At the Sheffield Council meeting on February 3rd a petition was presented from Greenpeace and Sheffield Green Parents asking them to call an Ecological Emergency. The response from Mark Jones, the Cabinet member for the Environment and Climate Change, was predictable. He agreed to work with different groups to improve the Council’s policies, but failed to recognise the dire state of our biodiversity, which requires an emergency response which will impact on all the Council’s policies, not just those to do with nature.
Why are we in an ecological emergency?
- Our environment has changed significantly Three-quarters of the land-based environment and about two thirds of the marine environment have been significantly altered by human actions.
- The effects have been global. 60% of the world’s wild animals have been lost since 1970. 83% of the wildlife in freshwater rivers and lakes has gone.
- But also impacted South Yorkshire . Local species at real risk include the turtle dove, the water vole and white-clawed cray-fish. Birds in danger include the Lesser redpoll which suffered a 64% decrease, the Willow tit (47% decrease) and the spotted flycatcher (40% decrease) Ash die back is currently a big concern.
- Nature has been adversely affected by human activity. Industrial agriculture, land conversion, hunting, pollution and pesticides are the primary drivers of wildlife decline and climate change is beginning to play a significant role.
- These changes threaten our health, prosperity and security. 75% of human grown crops require pollination by insects, whose populations are in rapid decline. In the UK, populations of butterflies fell by 46% between 1976 and 2017, and 23 bee and flower-visiting wasps have gone extinct since 1850. This poses a huge threat to the global food supply.
- And many species are facing extinction. One in eight bird species is threatened with global extinction and 41% of insects. 20-30% of the species on Earth may be at risk of extinction if we see 1.5°C warming.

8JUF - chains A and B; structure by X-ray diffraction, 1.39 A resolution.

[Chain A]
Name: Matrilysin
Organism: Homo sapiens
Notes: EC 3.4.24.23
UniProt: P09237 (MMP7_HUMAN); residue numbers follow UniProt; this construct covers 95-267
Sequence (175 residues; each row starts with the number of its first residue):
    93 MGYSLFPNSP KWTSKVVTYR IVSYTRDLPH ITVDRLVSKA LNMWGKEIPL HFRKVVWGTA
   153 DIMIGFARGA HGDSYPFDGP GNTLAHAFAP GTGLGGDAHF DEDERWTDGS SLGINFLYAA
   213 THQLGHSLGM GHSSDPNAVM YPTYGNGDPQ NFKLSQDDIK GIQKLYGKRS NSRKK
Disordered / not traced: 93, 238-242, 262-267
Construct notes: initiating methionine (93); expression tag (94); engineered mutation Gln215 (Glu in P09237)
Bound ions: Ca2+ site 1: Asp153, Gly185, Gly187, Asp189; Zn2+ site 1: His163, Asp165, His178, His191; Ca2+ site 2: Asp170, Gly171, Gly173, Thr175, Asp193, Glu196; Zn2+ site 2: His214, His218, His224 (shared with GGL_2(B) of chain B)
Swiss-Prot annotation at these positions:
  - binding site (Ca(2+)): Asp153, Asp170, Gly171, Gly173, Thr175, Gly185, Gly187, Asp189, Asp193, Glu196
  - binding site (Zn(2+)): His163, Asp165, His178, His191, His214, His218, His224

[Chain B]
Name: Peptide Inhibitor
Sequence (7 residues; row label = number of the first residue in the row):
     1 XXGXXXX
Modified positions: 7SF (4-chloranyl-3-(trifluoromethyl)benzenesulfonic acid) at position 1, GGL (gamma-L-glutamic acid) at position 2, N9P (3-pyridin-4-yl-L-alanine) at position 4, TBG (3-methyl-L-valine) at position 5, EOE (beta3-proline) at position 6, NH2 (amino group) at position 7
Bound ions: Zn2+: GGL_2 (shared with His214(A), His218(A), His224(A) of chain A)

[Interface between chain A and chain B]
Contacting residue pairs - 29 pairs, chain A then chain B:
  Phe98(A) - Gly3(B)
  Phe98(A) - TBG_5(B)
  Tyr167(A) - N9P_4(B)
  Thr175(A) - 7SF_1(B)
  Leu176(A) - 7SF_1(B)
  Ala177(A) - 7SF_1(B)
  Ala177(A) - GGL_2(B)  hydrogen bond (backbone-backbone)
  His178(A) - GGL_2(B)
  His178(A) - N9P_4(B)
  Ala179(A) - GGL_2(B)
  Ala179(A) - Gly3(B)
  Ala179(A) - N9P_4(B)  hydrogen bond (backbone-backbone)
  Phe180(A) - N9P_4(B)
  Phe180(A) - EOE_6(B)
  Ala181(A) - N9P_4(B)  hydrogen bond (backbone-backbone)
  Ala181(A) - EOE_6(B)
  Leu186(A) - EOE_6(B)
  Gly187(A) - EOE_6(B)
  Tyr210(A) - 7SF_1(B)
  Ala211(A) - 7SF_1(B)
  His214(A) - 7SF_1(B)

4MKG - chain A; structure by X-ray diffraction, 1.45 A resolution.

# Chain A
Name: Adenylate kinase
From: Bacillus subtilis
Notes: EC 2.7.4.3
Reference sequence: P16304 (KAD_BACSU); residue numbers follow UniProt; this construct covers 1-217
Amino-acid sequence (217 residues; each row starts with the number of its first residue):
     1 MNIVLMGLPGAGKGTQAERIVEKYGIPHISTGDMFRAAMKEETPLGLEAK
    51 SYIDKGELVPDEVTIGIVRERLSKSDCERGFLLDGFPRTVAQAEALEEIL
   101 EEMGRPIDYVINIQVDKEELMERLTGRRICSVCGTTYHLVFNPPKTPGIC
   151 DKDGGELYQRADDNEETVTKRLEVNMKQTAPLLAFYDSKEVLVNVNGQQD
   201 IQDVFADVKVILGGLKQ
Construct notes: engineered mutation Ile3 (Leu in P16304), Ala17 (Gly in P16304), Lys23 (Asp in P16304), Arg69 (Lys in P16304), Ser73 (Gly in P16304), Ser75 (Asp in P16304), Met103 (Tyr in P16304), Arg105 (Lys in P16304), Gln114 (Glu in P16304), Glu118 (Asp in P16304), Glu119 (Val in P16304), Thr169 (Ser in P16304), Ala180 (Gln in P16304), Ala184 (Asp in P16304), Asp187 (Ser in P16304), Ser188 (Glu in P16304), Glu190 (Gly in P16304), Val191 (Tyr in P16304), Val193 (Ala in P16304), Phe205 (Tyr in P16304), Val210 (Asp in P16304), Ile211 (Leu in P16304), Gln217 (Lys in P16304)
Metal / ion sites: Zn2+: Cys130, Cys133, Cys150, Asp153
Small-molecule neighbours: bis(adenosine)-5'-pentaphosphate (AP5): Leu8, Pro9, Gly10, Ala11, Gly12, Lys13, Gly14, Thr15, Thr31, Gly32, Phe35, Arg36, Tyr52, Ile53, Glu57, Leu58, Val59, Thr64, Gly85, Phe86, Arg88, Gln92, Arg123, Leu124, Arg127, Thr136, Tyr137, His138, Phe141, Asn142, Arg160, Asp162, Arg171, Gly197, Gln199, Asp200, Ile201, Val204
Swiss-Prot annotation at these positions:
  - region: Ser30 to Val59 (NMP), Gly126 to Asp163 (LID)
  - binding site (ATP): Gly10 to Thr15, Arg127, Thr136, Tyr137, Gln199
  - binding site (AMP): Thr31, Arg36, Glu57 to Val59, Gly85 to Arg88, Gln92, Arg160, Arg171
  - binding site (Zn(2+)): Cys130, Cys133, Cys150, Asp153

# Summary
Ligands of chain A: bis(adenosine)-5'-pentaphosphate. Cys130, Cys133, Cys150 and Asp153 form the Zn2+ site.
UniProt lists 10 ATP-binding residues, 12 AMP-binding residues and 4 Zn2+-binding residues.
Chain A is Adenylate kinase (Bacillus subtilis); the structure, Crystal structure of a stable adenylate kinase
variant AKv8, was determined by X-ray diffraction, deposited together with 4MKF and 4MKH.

Anna Parkin from Sheffield Green Parents presented the petition. They have organised a city centre protest and founded “Kids Plant Trees” who planted 3300 trees with help from families across Sheffield. She said experts from Greenpeace, Friends of the Earth and the Wildlife Trust agreed there is no time to delay the declaration. Anna concluded “we know mental health has been impacted by the pandemic. We see how nature has come to our rescue, now let’s come to its rescue.”
Cllr Mark Jones, the cabinet member for environment and climate change, explained that the Council are making parks and open spaces more hospitable to a range of plants and animals as part of the nature project. Through planning and regional development they are looking to embed biodiversity gain within the planning system. He said “Labour Councillors recognise the immense challenges facing nature and our wildlife and quite simply this is too important to get wrong. To rush to be seen to do something, anything, rather than focus collaboratively would actually do more harm than good.”
Declaring an emergency is not an action plan, it is recognising that there is a massive problem that has to be dealt with urgently. When you see a fire you don’t hold a committee meeting before you ring the fire brigade. The Council should have declared an ecological emergency and then worked with the experts to sort out the priorities that need to be tackled first. It is two years since Labour declared a climate emergency yet they have only just released their plan of action, which is not yet available to other Councillors or the general public. This is not behaving as your house is on fire- this is continuing the business as usual outlook that got us into this emergency in the first place.
Cllr Jones spoke about ongoing trials to find a replacement for the use of glyphosate on our streets and in our parks and playgrounds. “We are constantly reviewing Council use of herbicides. Trials are constantly ongoing on physical and chemical means to remove disruptive plants from our highways whilst trying to find better ways of dealing with plants in softer areas such as parks.”
40 Councils that are concerned about biodiversity all around the country have stopped using Glyphosate for general weed killing including Bury, Glastonbury, Cambridge, Bristol, Brighton and Trafford. There are concerns not just on the danger to insect life, but also human health as it has been found to be carcinogenic. Sheffield Council could cooperate with these Councils to find the best alternative methods of controlling weeds, if indeed they need controlling. Sometimes it is far better for nature to just let them grow.
I am sure everyone who has concerns about our local biodiversity will be keen to work with the Council to help them improve their policies. But the Council need to recognise this is an emergency and needs treating as such.